How bilingual home help infants

A study showed that infants from bilingual homes were paying attention to new knowledge more quickly than other children.

Father and son
Research has shown that children who have grown up in bilingual homes may get more attention.

The jury is still out on the long-lasting domestic impact of studying two languages.

People have credited the so-called bilingual advantage with having a number of long-term cognitive benefits, but some studies doubt whether there is any advantage at all.

Meanwhile some of the supposed benefits of bilingualism in preverbal children have been identified by researchers.

They concluded, based on the results of their new study, that living in a bilingual home helps children grow greater versatility in learning new information, even before they learn to talk at all.

The research, which was published by Anglia Ruskin University (ARU) in Cambridge, UK, appears in the Royal Society Open Science journal.

The theory under study is whether a child is motivated by the more nuanced linguistic environment in a bilingual home to develop the ability to turn their focus between different stimuli more quickly.

The lead author of the study is Dean D’Souza, who is a senior psychology lecturer at ARU. Colleagues and D’Souza write:

We propose that exposure to more varied, less predictable (language) environments drive infants to sample more by placing less weight on consolidating familiar information in order to orient sooner to (and explore) new stimuli.”

Attention testing

Dean D’Souza says, “We know babies can quickly learn multiple languages, so we wanted to investigate how they do it.”

“Our research suggests that babies in bilingual homes respond to their more complex environment by seeking additional knowledge.”

The researchers analyzed eye tracking data from 102 infants between the ages of 7 and 9 months.

Half the babies were from bilingual families. The researchers found a bilingual home if the child was exposed to two or more languages daily and heard no more than 75 percent of the time in their first language. The remaining 51 babies acted as a control group.

The researchers showed each infant a series of pictures and observed their target of attention using a Tobii Pro TX300 remote eye tracker and a camera.

The scientists carried out four experiments with each child:

  1. Switch task: This task tracks the viewer’s tendency to anticipate the arrival of new images after viewing a repeating pattern of different images.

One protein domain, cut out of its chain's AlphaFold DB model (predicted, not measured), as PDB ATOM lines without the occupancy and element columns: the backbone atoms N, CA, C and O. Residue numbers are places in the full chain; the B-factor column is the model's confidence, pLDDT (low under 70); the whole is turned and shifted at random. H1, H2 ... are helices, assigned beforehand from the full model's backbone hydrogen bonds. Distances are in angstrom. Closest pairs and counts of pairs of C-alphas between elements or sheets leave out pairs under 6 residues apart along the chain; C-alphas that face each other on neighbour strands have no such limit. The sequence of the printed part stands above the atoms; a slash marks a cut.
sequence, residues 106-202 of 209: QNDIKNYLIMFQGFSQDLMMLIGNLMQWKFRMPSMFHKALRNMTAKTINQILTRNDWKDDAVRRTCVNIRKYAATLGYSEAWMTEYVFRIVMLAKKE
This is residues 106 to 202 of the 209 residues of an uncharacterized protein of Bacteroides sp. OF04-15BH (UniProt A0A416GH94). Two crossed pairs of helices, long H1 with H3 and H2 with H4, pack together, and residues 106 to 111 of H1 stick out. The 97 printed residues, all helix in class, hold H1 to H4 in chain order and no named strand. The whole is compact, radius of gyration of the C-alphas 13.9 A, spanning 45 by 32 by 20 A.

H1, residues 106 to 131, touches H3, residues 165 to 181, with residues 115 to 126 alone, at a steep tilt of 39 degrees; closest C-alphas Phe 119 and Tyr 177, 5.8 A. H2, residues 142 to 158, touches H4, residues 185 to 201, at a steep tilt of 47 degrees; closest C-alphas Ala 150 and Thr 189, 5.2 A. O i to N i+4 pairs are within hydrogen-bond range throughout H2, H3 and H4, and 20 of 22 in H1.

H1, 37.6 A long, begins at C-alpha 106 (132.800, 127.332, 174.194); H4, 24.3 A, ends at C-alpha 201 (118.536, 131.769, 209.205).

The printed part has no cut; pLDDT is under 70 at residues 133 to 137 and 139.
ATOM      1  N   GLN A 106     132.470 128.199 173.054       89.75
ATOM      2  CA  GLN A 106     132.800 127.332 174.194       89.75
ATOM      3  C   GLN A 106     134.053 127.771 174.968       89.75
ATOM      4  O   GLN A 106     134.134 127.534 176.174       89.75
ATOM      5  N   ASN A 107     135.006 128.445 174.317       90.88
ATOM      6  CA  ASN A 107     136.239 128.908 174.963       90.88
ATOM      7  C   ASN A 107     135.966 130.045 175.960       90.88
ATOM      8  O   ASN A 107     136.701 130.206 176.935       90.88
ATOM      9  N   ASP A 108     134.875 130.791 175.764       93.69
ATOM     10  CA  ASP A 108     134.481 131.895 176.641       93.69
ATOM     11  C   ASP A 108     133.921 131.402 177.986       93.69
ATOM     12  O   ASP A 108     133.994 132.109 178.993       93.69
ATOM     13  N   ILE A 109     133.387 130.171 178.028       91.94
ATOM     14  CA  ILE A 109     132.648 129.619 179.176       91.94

2. Visual memory task: This task ascertains whether a participant notices minute differences between two images and changes focus as a result.
  3. Representations task: This task is essentially the opposite, in that it assesses how the participant responds to less detailed differences.
  4. Gap overlap task: This measures a person’s ability to let go of one stimulus and quickly move their attention to another.

What the researchers found

The results of the image tests showed that infants from bilingual homes switched attention more often than those in the control group, indicating that they had become more experienced at managing constantly shifting stimuli in their home environment.

The analysis also showed that these children were substantially better at letting go of one picture and concentrating on a new one than the control group.

“Is pure access to ambient bilinguals enough? We believe it is,’ the writers of the study conclude. Not only that, they say, but also “because the babies have not yet started speaking, it informs us that simple exposure to a second language is enough to detect a difference.”

As to exactly why this occurs, D’Souza says, “Bilingual environments can be more complex and volatile than monolingual environments— and therefore more difficult to learn in.”

He adds: “Scanning their surroundings faster and more often could benefit the infants in a number of ways. For example, redirecting focus from a toy to the mouth of a speaker may help infants align ambiguous speech sounds with mouth movements.”

Therefore, the authors interpret the skills of the participants as an adaptive response to a particular situation, rather than as part of the overall advantage that bilingualism has provided them.

Next up for the researchers

Looking ahead, the researchers are interested in investigating whether the attention-switching skills they found in early life affect the development of the children over time.

Several research have also suggested that growing bilingual in older adults may delay the development of Alzheimer’s disease and dementia.

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